The Address of Good Health
By Deepa Natarajan.
Bengaluru-based AddressHealth aims to make children healthier, happier and more successful individuals, by offering a range of school-based healthcare services and programmes, writes Deepa Natarajan.
What we instill in our children will become the right foundation for their future - Steve Maraboli
According to a 2017 report by EY-FICCI on the education sector in India, the K-12 school system in India is one of the largest in the world with more than 1.4 million schools enrolling over 250 million students.
Despite being a country with such a large population of school-going children, India unfortunately doesn’t have the culture of a general wellness check-up for children. However, the right start towards good health early on in life can go a long way in helping children become healthier, happier and more successful individuals and AddressHealth, a Bengaluru-based organization, aims to bridge this gap by offering a range of healthcare services and programmes for school-going children.
The brainchild of Dr Anand Lakshman and Dr Anoop Radhakrishnan, AddressHealth was born with a dream to change the way child healthcare is practised in the country. The basic aim was to reach out to as many children as possible through schools and ensure that they are in the pink of their health without paying a heavy price for it.
As students of Mysore Medical College, Anand and Anoop would often dream about doing something in the field of healthcare that was non-hospital centric. “If you look at a computer, it has moved from large to small mainframe to point of use. But healthcare, we feel, is still stuck in the mainframe. We are building big hospitals and hoping that people will occupy those hospitals. Just like in the olden days, even nobel laureates had to get an appointment to use one of those big computers,” notes Anand who went on to do his Masters in Health Administration from Tata Institute of Social Sciences and work in various international organizations related to child healthcare including the WHO. While Dr Anoop pursued his MBA from IIM-Lucknow and started companies related to investment banking and medical tourism.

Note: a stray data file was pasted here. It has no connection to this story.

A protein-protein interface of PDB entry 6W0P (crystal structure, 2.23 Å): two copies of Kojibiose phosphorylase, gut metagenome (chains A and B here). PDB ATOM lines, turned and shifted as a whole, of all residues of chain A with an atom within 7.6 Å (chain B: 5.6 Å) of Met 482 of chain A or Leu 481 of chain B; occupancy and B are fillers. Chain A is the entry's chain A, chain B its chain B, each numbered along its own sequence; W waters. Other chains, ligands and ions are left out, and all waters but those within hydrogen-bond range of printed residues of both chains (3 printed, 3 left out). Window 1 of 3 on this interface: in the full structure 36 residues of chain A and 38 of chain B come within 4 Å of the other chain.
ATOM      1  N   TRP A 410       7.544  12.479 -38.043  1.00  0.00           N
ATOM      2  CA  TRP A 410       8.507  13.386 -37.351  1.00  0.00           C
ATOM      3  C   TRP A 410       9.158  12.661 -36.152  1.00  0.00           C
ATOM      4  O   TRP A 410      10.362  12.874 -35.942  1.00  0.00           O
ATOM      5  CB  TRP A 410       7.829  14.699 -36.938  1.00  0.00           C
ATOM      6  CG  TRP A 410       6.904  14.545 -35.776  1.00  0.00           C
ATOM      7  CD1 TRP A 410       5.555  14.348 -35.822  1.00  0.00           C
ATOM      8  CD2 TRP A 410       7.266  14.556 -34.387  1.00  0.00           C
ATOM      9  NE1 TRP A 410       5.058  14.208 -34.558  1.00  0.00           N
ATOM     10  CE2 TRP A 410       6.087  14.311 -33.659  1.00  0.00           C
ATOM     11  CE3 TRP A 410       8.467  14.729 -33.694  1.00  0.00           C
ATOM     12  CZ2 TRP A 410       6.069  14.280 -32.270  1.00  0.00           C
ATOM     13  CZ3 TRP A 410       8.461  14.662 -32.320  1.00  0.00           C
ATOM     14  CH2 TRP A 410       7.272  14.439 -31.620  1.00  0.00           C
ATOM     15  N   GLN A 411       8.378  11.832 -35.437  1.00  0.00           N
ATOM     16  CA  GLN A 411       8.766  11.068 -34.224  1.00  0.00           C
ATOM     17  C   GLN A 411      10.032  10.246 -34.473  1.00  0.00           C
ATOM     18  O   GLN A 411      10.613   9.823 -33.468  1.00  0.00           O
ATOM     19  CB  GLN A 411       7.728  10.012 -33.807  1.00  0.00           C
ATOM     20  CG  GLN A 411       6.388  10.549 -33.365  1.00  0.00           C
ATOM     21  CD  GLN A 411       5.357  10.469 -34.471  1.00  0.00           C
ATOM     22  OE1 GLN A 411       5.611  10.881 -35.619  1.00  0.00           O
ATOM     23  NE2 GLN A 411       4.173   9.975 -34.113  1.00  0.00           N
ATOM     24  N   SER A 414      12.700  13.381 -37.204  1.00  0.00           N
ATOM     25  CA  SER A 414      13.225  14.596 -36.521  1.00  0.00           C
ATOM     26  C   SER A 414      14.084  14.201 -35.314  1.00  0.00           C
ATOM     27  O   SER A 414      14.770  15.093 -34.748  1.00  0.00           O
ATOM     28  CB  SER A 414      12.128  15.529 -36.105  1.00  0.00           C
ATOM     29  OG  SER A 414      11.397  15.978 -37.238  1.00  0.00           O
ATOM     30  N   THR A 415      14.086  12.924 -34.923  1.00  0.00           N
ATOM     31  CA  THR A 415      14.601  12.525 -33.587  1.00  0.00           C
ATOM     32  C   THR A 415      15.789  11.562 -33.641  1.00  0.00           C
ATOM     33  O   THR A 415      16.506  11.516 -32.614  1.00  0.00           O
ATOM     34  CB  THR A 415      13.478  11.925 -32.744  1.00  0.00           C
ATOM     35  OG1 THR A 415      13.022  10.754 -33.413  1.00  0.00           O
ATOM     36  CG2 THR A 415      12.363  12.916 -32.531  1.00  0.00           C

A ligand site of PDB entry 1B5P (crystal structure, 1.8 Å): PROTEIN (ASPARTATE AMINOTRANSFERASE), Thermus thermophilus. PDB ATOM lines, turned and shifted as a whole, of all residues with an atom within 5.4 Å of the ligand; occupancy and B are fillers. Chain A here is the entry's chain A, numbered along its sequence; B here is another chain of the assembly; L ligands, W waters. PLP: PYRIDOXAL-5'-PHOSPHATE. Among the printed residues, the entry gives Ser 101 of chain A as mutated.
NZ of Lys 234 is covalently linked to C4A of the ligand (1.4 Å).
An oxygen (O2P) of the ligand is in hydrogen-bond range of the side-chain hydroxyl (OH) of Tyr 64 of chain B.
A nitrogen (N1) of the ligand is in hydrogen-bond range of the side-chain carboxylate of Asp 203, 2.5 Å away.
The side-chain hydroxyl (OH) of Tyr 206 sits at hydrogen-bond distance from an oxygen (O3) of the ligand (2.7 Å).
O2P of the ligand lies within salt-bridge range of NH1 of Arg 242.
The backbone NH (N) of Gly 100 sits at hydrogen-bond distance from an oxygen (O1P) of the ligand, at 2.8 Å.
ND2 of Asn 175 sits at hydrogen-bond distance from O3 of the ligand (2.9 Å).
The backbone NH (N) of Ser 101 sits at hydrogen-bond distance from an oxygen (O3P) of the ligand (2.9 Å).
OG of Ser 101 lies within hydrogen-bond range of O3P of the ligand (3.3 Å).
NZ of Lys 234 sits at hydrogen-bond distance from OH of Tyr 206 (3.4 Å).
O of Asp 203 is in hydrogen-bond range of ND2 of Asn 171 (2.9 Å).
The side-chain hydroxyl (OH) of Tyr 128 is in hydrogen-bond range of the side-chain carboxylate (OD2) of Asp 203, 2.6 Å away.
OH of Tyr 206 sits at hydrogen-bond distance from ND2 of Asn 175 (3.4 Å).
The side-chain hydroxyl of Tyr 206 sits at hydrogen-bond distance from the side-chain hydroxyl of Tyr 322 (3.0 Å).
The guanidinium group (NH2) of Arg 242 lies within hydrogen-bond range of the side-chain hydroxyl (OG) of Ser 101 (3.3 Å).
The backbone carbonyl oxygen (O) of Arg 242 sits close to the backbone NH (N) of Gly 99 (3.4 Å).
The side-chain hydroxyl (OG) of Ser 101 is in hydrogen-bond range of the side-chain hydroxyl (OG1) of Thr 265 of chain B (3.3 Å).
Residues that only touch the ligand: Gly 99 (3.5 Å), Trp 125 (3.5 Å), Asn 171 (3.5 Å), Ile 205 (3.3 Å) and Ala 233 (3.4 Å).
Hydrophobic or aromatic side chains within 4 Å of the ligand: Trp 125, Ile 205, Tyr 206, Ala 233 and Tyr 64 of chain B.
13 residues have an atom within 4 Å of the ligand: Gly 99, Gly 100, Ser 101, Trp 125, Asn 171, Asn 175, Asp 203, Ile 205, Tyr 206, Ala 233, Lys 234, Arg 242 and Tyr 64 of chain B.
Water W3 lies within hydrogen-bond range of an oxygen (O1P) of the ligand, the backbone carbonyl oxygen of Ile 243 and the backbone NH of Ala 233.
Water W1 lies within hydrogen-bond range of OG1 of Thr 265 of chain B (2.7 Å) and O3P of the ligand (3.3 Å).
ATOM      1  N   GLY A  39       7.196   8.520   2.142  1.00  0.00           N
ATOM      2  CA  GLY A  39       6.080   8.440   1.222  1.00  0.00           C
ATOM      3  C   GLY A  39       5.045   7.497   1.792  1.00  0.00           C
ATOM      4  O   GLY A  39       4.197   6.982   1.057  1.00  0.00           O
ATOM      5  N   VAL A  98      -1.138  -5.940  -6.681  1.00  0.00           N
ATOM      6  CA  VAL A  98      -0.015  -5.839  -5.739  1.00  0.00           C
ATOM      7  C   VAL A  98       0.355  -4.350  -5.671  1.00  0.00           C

Subsequently, the two discussed their common aim to start a company that focussed on primary healthcare for children. “I was based in Delhi at that point of time. I decided to quit my job and come to Bengaluru. That’s when we founded AddressHealth,” recalls Dr Anand. An interesting name, Address is a both a noun and a verb, he points out. “It’s a new address for good health as a noun, while as a verb, it addresses proactive healthcare instead of reactive.” Since paediatrics was their strength, they decided to focus on it and branch out to the other areas later. “We have stuck to paediatric health as our main focus as there is so much to do in that itself,” he adds.
Like any other start-up, AddressHealth too had its fair share of glitches, like shoestring budget, and limited resources and capital. But much bigger challenges like providing non-hospital centric community-based healthcare awaited the team once they took the plunge. Dr Anoop says, “What we do is part of a labour and knowledge-intensive sector that has not been tapped much yet, not just in India but across the world. Additionally, most public health programmes in India are provided by the government as opposed to private bodies.”